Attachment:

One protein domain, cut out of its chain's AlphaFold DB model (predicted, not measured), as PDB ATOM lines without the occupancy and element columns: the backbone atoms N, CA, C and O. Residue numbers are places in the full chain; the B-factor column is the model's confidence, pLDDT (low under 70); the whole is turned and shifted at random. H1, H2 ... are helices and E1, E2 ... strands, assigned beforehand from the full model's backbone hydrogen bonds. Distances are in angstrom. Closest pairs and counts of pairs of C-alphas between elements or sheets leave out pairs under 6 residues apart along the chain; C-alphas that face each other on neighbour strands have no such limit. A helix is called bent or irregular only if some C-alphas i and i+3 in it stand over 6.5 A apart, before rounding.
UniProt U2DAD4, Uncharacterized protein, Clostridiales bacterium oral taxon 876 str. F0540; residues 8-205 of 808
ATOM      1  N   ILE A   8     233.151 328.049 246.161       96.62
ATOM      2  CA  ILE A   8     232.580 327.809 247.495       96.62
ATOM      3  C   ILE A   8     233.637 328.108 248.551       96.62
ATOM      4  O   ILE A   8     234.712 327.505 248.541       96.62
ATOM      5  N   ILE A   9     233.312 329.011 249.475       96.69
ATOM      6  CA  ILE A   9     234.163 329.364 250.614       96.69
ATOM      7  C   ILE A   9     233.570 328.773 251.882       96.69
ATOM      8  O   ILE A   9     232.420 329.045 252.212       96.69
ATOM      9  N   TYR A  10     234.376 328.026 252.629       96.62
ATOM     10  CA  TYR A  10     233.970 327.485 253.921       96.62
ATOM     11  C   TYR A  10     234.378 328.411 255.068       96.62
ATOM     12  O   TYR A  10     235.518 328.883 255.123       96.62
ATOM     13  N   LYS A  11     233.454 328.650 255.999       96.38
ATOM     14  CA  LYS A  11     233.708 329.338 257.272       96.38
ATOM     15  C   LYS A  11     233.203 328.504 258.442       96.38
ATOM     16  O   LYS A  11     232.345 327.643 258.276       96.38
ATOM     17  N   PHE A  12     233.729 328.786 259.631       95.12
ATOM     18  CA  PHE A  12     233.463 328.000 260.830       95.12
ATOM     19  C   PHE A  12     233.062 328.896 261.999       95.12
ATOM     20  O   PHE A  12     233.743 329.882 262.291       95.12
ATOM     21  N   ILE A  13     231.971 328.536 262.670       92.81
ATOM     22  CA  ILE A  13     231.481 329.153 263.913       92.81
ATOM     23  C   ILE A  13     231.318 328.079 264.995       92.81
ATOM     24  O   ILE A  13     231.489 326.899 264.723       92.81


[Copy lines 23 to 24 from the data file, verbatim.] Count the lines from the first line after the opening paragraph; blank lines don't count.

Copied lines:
ATOM     22  CA  ILE A  13     231.481 329.153 263.913       92.81
ATOM     23  C   ILE A  13     231.318 328.079 264.995       92.81